However, in other situations where a reasonableness standard is employed, Missouri courts utilize an objective standard. See Graham v. McGrath, 243 S.W.3d 459, 463 (Mo. Ct. App. 2007) (noting that when damages are capable of ascertainment for purposes of statutes of limitations, Missouri utilizes an objective reasonable person standard); Robin Farms, Inc. v. Bartholome, 989 S.W.2d 238, 247 (Mo. Ct. App. 1999) (noting that the test for determining disqualification of a judge based on bias is whether a reasonable person would have factual grounds to doubt the impartiality of the court, “which is an objective standard[.].”).
As such, in Missouri and other jurisdictions that utilize the objective standard for reasonableness in other situations, the determination of whether an investment adviser had a “reasonable basis” for making a particular recommendation will likely be measured by an objective standard. This means that the fact finder will have to determine whether a reasonable person in the investment adviser’s circumstances might have made the same recommendation as the investment adviser, and need not consider what the adviser may have honestly -- but perhaps mistakenly -- believed.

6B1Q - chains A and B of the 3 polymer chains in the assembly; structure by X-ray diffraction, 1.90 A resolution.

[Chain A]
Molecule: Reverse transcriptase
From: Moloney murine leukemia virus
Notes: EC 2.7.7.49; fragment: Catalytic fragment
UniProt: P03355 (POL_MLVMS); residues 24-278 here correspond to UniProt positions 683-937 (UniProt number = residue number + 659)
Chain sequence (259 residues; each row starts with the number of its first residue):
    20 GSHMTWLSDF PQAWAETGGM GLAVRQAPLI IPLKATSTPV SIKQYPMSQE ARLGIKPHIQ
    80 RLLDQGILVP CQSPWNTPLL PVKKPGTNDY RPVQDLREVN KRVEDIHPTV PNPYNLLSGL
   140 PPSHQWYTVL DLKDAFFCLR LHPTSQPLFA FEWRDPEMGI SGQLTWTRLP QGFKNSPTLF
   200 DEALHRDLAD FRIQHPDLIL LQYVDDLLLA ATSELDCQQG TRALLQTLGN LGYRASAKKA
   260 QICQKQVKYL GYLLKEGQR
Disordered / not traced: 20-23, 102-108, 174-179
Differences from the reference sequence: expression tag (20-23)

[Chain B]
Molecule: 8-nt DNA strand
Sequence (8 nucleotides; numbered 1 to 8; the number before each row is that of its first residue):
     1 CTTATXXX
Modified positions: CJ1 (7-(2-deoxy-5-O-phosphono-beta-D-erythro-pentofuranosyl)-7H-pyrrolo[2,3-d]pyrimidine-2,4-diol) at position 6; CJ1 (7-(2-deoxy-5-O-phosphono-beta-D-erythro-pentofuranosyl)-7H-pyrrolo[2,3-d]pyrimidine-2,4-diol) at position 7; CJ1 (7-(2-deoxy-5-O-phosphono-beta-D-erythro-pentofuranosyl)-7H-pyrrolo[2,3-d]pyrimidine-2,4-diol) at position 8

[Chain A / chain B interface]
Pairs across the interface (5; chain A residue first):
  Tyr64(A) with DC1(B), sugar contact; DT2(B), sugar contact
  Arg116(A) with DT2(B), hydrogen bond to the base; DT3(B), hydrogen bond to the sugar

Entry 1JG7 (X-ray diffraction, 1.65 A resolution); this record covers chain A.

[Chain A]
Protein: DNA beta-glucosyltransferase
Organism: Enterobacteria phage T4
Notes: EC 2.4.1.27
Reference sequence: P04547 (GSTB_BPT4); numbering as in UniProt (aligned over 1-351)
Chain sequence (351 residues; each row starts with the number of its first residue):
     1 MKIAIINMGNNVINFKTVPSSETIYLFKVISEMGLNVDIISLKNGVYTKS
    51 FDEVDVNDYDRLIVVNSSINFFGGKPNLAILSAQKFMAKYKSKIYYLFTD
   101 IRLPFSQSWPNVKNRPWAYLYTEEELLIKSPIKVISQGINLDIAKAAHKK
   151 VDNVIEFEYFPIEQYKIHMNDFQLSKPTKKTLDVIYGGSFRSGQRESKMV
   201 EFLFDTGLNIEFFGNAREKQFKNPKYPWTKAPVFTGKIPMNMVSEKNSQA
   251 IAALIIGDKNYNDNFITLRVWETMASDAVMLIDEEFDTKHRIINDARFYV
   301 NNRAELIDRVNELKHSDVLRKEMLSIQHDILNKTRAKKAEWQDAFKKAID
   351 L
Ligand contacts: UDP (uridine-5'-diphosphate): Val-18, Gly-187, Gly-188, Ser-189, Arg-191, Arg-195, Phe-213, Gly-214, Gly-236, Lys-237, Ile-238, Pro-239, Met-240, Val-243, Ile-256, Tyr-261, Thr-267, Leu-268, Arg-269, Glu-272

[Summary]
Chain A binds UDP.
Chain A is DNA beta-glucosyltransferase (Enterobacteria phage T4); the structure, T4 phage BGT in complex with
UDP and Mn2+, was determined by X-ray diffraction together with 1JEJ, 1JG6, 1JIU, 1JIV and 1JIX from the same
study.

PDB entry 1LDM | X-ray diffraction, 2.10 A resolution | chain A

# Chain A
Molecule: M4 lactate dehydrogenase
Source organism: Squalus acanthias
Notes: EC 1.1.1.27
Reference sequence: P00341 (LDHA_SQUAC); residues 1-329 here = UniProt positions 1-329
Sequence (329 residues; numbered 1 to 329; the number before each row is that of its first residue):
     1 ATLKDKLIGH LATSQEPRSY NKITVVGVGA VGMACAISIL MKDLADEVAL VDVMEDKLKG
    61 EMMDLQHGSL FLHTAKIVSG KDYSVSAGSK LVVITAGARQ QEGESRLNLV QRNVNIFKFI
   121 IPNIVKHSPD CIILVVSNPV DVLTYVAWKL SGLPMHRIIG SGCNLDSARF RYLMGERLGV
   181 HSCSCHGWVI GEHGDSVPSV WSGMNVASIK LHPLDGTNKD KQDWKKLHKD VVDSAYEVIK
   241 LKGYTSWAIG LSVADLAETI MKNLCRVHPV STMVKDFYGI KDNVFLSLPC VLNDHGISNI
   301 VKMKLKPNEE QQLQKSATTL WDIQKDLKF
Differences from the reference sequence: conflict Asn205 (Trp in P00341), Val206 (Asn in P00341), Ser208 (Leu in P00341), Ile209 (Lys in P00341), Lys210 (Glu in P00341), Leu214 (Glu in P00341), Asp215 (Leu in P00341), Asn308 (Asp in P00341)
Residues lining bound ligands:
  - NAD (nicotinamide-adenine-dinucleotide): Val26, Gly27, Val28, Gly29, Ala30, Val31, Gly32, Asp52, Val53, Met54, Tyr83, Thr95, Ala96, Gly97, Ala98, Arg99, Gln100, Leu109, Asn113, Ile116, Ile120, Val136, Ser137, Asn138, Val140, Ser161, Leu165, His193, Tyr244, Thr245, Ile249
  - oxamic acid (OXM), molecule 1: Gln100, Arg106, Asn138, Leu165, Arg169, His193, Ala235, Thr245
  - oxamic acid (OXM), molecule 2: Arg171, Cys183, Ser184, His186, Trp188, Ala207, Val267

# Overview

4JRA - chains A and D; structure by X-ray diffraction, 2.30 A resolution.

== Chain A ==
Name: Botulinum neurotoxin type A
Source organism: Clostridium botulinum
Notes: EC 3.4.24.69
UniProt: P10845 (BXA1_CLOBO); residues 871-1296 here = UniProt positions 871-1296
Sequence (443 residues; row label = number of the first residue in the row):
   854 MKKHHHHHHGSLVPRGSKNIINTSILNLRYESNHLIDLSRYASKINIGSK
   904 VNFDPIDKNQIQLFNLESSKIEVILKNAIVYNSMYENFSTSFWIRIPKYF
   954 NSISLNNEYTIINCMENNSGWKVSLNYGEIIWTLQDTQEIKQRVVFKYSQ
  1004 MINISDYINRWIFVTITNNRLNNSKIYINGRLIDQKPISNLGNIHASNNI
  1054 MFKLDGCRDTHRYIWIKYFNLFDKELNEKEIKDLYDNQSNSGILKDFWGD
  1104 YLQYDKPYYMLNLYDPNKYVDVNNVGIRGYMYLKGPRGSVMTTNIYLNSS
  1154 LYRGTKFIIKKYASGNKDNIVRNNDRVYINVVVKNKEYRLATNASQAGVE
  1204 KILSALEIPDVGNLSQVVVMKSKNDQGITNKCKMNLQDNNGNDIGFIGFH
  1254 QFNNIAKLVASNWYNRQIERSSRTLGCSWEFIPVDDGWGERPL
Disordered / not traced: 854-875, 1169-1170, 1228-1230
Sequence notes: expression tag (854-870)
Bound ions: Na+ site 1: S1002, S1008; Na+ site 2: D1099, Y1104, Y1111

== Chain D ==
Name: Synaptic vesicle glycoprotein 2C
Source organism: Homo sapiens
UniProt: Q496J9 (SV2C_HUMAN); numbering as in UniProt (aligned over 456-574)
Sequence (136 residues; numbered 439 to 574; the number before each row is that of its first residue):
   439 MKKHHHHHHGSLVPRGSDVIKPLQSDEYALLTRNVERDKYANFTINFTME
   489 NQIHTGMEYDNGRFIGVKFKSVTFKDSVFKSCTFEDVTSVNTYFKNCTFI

Thursday, June 28, 2012
Investment Adviser agreements typically contain provisions which require all disputes between the Registered Investment Adviser (“RIA”) and Investment Adviser Representative (“IAR”) to be determined in a final and binding arbitration. These agreements also preclude class claims from being brought to arbitration. In effect, RIAs have thereby evaded being the subject of class actions brought by IARs, at least for now.
At the beginning of the year, the National Labor Relations Board (“NLRB”) decided a case which outlaws contract provisions in which the employer conditions employment upon signing an agreement that precludes employees from filing joint, class, or collective claims in any forum. However, the claims must address issues such as wages, hours, or other working conditions.